Movies of the Week #6 (2018)

Nothing outstanding this time around, but several interesting picks nonetheless.

Movie of the Week

My Friend Dahmer (2017)

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When the boy comes into town

  • Darkest Hour (2017): I was pretty sure Gary Oldman would rock it out as Winston Churchill and that he does indeed. To such a degree even, that there’s little room for anyone else in the movie, be it Mendelsohn’s King George or Lily James’s typist character. It might sound unflattering, but that’s really all the character is and all she does is introduce the viewer to those hellish days – well, that and pander to a particular demographic. It’s a movie about scruffy old men, with Churchill a fascinating character, so easily judged now, as opposed to the time when he was elected as prime minister. Hindsight’s twenty-twenty, innit? It doesn’t help much that Dunkirk (2017) was released last year and there is some overlap as far as the historical content is concerned, even if the two movies are quite dissimilar. Ultimately, though, Oldman did enough for me. 7/10

Slash my soul or hope to die

  • Tragedy Girls (2017): A very well executed, new take on the slasher genre, Tragedy Girls boasts two appealing leads and manages the unlikely – to stay true to its characters. In another take on how “social media creates monsters”, the movie is smart enough to be worthwhile and not just an exercise in film aesthetics. It could definitely have boasted more bite, been more engaging than it ultimately panned out, but this high-school slaughterfest has its charms. It’s hard to argue rating it similarly to Darkest Hour, but that would be like comparing apples and oranges. Life is relative, so are movie ratings. 7/10

Second less than satisfying AC adaptation in two weeks

  • Murder on the Orient Express (2017): Failing so badly at an Agatha Christie adaptation is an unusual feat. Kenneth Branagh though tries to put too much of himself and modern times into a timeless tale of revenge, which falls flat in the end. It’s because of the unlikable cast, the impetuous action sequences and the presumptuous interpretation of the finale. Shame, really, for all its nice looks and the modicum of suspense that survives this adaptation. 5/10

Slightly Oscar-bate-y

  • Wonder (2017): I had really hard time getting behind Wonder. It’s tale of Auggie, a young boy with a genetic birth defect that required countless surgeries to ensure his survival and left him scarred for life, starts off in generic fashion. As the protagonist is sent to public school by his parents, he is faced with the usual American school experience. But as the movie trods along, it begins to feel authentic, offering up a bunch of charismatic people who, it might seem at first glance, are anything but. That’s just…nice. And I’m not even being insulting. What I generally dislike about movies similar to Wonder (and Wonder too, if we’re at it) is how physical deformities are so frequently compensate with some special ability, in an almost superhero-esque fashion. It’s just phony to me. 6/10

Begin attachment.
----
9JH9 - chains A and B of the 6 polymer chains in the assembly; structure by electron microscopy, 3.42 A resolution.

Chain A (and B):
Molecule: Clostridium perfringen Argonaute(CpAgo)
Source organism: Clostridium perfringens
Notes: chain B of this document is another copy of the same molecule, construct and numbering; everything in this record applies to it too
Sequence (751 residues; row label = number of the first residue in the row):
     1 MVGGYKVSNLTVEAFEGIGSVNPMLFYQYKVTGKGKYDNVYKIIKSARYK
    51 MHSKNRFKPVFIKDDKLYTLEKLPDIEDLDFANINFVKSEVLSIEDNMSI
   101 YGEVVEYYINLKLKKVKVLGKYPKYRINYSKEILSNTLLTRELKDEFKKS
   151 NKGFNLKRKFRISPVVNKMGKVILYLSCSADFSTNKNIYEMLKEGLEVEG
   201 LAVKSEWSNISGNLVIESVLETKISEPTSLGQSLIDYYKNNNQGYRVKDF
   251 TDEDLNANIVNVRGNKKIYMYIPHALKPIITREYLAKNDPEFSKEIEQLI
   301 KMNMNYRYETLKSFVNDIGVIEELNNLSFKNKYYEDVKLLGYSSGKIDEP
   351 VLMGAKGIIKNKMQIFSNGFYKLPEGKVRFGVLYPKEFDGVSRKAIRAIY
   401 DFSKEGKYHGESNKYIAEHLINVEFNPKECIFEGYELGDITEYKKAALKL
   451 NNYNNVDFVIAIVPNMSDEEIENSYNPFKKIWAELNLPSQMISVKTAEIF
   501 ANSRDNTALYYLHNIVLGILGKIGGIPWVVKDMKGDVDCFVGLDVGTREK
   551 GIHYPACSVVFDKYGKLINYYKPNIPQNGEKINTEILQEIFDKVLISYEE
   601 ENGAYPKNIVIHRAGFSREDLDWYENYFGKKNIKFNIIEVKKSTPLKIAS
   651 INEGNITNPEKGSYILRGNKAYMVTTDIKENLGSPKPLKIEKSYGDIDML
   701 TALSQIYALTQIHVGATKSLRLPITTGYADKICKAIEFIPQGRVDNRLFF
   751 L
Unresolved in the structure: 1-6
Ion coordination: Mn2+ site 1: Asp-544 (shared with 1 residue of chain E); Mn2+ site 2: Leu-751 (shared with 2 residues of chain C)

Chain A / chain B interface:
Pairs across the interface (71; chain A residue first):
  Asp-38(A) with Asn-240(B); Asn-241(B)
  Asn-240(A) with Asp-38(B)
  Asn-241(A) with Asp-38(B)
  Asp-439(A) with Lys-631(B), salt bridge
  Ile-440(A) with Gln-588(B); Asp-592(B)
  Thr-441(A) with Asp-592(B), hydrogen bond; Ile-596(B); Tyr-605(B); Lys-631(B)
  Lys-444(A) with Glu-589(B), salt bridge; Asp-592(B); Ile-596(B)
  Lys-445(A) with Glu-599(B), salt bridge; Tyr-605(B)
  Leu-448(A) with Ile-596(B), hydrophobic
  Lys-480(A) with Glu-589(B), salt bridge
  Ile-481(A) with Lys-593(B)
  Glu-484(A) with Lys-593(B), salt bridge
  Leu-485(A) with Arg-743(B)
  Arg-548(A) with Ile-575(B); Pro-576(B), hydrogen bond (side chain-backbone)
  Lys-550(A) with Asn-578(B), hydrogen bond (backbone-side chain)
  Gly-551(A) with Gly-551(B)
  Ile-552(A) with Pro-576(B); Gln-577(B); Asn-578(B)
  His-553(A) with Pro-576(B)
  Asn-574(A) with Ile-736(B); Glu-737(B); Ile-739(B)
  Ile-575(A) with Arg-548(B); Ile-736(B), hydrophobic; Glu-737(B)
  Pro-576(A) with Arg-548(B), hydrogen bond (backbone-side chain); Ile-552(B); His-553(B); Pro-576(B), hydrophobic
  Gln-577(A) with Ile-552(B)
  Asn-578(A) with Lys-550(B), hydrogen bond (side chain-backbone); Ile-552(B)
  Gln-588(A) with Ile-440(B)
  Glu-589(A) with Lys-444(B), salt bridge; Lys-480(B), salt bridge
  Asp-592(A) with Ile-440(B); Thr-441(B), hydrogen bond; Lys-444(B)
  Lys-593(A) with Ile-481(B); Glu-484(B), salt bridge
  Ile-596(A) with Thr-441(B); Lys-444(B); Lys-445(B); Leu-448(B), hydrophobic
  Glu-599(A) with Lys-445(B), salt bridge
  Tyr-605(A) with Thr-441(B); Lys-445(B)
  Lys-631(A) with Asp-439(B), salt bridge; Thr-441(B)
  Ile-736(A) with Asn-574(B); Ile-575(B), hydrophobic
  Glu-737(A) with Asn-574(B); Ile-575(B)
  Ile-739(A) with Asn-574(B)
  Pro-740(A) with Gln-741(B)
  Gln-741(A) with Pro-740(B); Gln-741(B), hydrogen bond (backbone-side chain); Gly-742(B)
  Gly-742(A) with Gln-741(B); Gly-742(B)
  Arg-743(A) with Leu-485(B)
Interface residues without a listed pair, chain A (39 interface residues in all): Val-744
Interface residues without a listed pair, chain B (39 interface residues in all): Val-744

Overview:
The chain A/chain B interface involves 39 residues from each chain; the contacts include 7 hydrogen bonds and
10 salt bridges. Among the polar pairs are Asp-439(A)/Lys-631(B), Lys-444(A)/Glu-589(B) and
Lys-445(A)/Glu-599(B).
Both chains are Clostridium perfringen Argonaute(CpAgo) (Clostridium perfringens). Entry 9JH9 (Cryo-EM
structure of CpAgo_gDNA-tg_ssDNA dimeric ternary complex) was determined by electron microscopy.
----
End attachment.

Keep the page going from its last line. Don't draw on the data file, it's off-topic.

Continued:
Those serial killers have all the charm

  • My Friend Dahmer (2017): I’m pretty much ignorant about the case of Jeffrey Dahmer, whose name I only vaguely attached to something heinous. Yet this movie felt unsettling on a sort of personal level, with its compassionate take on the youth of a troubled Dahmer – the elements are familiar, toxic family life, social reject at school and just no support at all, really. It’s not necessarily a great story of how a serial killer might come to be, given that so much is imbued with the personal take of John Backderf, whose comic book on Dahmer was the source of this picture. Backderf, one of Jeff’s almost-friends from high-school, is clearly dealing with his own guilt and asking ‘what ifs’ throughout. There’s just something about a person not belonging at all that gets to me, even if it’s no justification for anything. Just a sad story. 7/10